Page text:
God and a Galaxy Far, Far Away

The new 'Star Wars' movie leaves Anakin Skywalker on the dark side, but for the boys and me it's a theological teaching moment.

Steven Waldman pulled his kids from Hebrew school and is trying to teach them Judaism himself. This is his "homeschooling diary."

Judaism vs. Jediism

Sunday was the big day. Perhaps the most important day in eight-year-old Gordon's life. The day for which he's been mentally preparing for many months. The day he got to see "Star Wars: Episode III Revenge of the Sith."


I had intended to spend Sunday's Hebrew school trip to

Toomey's Diner

on the subject of envy. Joe had just had his eleventh birthday party and was working through some materialism issues.

But as it became clear how important "Star Wars" was in Gordon's cosmology, I felt it would be useful to compare and contrast.

"Is the Force like God?"

"No," said Gordon clearly. "The force is like the source of energy. So saying 'may the Force be with you' is like saying 'break a leg' but in a really serious way."

"What are the differences between Jedi faith and Judaism?"

They both involve supernatural theatrics. "Judaism has some magic to it," Gor explained, citing Moses parting the Red Sea and creating blood in the Nile by sticking in his staff. "Jedi has a little more magic. You can make stuff fly toward you."

The differences between the two traditions were far more numerous, the boys argued. "The Force does just whatever the Jedi does," Gordon said. "It doesn't have a mind of its own. It's sort of like a slave."

Joe agreed. "In the Bible stories, God does things. In "Star Wars," the Force doesn't have a brain. Other people USE the force. It's not good or evil. In the Bible, God only does things for good."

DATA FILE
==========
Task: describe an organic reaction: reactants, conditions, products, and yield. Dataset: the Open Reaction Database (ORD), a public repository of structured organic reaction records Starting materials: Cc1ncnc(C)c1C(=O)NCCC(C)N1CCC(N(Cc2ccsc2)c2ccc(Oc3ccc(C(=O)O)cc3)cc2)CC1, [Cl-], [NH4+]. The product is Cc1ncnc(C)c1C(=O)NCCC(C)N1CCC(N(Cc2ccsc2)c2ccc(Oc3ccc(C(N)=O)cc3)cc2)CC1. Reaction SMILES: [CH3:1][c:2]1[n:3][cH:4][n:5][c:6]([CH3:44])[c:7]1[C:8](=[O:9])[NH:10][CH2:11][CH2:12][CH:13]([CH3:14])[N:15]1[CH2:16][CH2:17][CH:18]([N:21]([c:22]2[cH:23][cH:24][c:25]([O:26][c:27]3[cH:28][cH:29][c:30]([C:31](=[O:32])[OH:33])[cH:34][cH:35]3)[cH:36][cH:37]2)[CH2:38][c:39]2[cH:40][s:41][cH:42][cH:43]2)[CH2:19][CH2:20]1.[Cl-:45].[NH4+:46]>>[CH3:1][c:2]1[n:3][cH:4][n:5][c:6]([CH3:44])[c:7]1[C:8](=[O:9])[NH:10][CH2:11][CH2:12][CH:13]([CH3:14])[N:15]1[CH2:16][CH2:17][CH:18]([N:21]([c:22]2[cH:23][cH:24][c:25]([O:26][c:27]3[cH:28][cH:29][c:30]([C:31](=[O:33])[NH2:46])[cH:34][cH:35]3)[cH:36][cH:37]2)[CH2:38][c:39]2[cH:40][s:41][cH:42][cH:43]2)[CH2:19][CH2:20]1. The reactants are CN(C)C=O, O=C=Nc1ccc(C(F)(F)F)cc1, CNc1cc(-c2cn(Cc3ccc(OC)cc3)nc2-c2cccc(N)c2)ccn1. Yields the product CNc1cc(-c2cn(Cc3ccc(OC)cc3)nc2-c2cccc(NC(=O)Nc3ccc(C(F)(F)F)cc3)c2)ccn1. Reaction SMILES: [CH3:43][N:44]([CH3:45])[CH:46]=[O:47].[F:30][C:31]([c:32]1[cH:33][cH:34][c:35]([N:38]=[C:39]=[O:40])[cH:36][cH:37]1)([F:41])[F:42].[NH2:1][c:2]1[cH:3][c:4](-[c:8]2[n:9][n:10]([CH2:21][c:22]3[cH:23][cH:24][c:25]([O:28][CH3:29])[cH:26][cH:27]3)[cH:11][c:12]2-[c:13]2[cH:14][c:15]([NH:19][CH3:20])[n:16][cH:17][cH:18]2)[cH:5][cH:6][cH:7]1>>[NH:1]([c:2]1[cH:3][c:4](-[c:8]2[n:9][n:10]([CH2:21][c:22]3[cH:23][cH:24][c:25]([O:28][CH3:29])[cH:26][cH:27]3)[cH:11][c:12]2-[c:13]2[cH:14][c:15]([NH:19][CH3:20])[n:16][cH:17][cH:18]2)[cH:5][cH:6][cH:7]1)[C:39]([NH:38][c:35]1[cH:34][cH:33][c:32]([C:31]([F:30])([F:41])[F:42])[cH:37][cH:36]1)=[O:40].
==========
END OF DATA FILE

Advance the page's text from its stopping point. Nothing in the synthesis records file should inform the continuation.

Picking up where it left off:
Gordon disagreed with the last point. "Not always. What about Jericho?" He was noting that God caused the walls of Jericho to fall down, killing thousands of innocent people.

Despite the moments of divine amorality, we agreed that by and large Yahweh was more likely to live and rule by an ethical code than was the Force.

Then we talked about the afterlife. The boys liked the Jewish conception-which theoretically allows for all people to live in the spirit world-more than the Jedi view, which seems to provide an afterlife only for that small number of people with Jedi powers. Jediism is far more elitist, we agreed, than Judaism.

The Golden Commandment?

My older son, Joe, has taken an interest in the Middle Ages (knights, castles, plagues, catapults, war elephants etc). So I figured I'd exploit that interest to teach Jewish history. We discussed Maimonides, the great 12th-century Jewish sage who, among other things codified the 613 Commandments said to be in the Torah.

"What was wrong with the Ten Commandments?" Joe asked. Good question. As a Reform Jew, I didn't quite know how to handle that, because we never really studied the other 603, and, upon recent inspection, I don't much like some of them ("to slay the inhabitants of a city that has become idolatrous and burn that city."(Deut. 13:16-17)

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